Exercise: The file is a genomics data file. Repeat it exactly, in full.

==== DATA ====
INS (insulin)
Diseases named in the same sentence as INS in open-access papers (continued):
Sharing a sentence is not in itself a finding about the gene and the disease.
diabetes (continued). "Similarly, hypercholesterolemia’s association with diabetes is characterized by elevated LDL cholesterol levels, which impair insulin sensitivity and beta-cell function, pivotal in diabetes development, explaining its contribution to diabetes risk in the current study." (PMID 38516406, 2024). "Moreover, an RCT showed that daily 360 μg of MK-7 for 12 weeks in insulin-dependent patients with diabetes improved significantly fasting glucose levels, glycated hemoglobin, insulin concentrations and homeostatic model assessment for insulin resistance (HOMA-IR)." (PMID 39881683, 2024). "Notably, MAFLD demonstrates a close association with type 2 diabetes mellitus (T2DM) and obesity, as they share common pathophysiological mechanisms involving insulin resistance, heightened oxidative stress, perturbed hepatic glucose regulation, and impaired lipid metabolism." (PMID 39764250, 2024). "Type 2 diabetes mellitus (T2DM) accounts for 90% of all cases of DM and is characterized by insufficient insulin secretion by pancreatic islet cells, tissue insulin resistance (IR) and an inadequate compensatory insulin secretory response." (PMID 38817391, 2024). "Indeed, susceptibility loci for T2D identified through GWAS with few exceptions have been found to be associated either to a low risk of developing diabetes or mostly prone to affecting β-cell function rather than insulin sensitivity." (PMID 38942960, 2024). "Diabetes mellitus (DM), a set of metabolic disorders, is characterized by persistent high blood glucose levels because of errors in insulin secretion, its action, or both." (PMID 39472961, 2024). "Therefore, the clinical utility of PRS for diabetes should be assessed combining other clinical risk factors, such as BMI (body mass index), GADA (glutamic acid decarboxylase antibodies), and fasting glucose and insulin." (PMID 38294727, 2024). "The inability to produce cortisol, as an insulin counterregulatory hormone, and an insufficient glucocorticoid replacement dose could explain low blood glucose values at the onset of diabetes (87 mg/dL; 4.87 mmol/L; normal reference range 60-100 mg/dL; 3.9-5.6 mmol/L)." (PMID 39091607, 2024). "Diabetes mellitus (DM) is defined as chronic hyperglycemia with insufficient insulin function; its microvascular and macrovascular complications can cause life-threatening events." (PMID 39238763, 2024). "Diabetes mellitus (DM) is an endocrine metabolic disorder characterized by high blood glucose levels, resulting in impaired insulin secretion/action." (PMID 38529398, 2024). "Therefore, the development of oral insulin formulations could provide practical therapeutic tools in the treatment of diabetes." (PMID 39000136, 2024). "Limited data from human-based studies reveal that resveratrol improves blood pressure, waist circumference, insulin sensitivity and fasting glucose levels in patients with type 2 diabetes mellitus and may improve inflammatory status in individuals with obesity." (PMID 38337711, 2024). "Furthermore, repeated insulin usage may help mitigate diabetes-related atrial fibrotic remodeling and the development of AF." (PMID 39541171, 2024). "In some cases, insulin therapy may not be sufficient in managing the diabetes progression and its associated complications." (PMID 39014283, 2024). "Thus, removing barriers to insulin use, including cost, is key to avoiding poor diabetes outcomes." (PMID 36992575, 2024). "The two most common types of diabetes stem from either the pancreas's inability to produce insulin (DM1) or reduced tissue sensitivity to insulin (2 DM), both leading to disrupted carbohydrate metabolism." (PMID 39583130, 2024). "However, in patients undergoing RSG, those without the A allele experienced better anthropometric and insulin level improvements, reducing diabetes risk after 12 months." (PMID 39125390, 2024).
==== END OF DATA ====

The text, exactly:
INS (insulin)
Diseases named in the same sentence as INS in open-access papers (continued):
Sharing a sentence is not in itself a finding about the gene and the disease.
diabetes (continued). "Similarly, hypercholesterolemia’s association with diabetes is characterized by elevated LDL cholesterol levels, which impair insulin sensitivity and beta-cell function, pivotal in diabetes development, explaining its contribution to diabetes risk in the current study." (PMID 38516406, 2024). "Moreover, an RCT showed that daily 360 μg of MK-7 for 12 weeks in insulin-dependent patients with diabetes improved significantly fasting glucose levels, glycated hemoglobin, insulin concentrations and homeostatic model assessment for insulin resistance (HOMA-IR)." (PMID 39881683, 2024). "Notably, MAFLD demonstrates a close association with type 2 diabetes mellitus (T2DM) and obesity, as they share common pathophysiological mechanisms involving insulin resistance, heightened oxidative stress, perturbed hepatic glucose regulation, and impaired lipid metabolism." (PMID 39764250, 2024). "Type 2 diabetes mellitus (T2DM) accounts for 90% of all cases of DM and is characterized by insufficient insulin secretion by pancreatic islet cells, tissue insulin resistance (IR) and an inadequate compensatory insulin secretory response." (PMID 38817391, 2024). "Indeed, susceptibility loci for T2D identified through GWAS with few exceptions have been found to be associated either to a low risk of developing diabetes or mostly prone to affecting β-cell function rather than insulin sensitivity." (PMID 38942960, 2024). "Diabetes mellitus (DM), a set of metabolic disorders, is characterized by persistent high blood glucose levels because of errors in insulin secretion, its action, or both." (PMID 39472961, 2024). "Therefore, the clinical utility of PRS for diabetes should be assessed combining other clinical risk factors, such as BMI (body mass index), GADA (glutamic acid decarboxylase antibodies), and fasting glucose and insulin." (PMID 38294727, 2024). "The inability to produce cortisol, as an insulin counterregulatory hormone, and an insufficient glucocorticoid replacement dose could explain low blood glucose values at the onset of diabetes (87 mg/dL; 4.87 mmol/L; normal reference range 60-100 mg/dL; 3.9-5.6 mmol/L)." (PMID 39091607, 2024). "Diabetes mellitus (DM) is defined as chronic hyperglycemia with insufficient insulin function; its microvascular and macrovascular complications can cause life-threatening events." (PMID 39238763, 2024). "Diabetes mellitus (DM) is an endocrine metabolic disorder characterized by high blood glucose levels, resulting in impaired insulin secretion/action." (PMID 38529398, 2024). "Therefore, the development of oral insulin formulations could provide practical therapeutic tools in the treatment of diabetes." (PMID 39000136, 2024). "Limited data from human-based studies reveal that resveratrol improves blood pressure, waist circumference, insulin sensitivity and fasting glucose levels in patients with type 2 diabetes mellitus and may improve inflammatory status in individuals with obesity." (PMID 38337711, 2024). "Furthermore, repeated insulin usage may help mitigate diabetes-related atrial fibrotic remodeling and the development of AF." (PMID 39541171, 2024). "In some cases, insulin therapy may not be sufficient in managing the diabetes progression and its associated complications." (PMID 39014283, 2024). "Thus, removing barriers to insulin use, including cost, is key to avoiding poor diabetes outcomes." (PMID 36992575, 2024). "The two most common types of diabetes stem from either the pancreas's inability to produce insulin (DM1) or reduced tissue sensitivity to insulin (2 DM), both leading to disrupted carbohydrate metabolism." (PMID 39583130, 2024). "However, in patients undergoing RSG, those without the A allele experienced better anthropometric and insulin level improvements, reducing diabetes risk after 12 months." (PMID 39125390, 2024).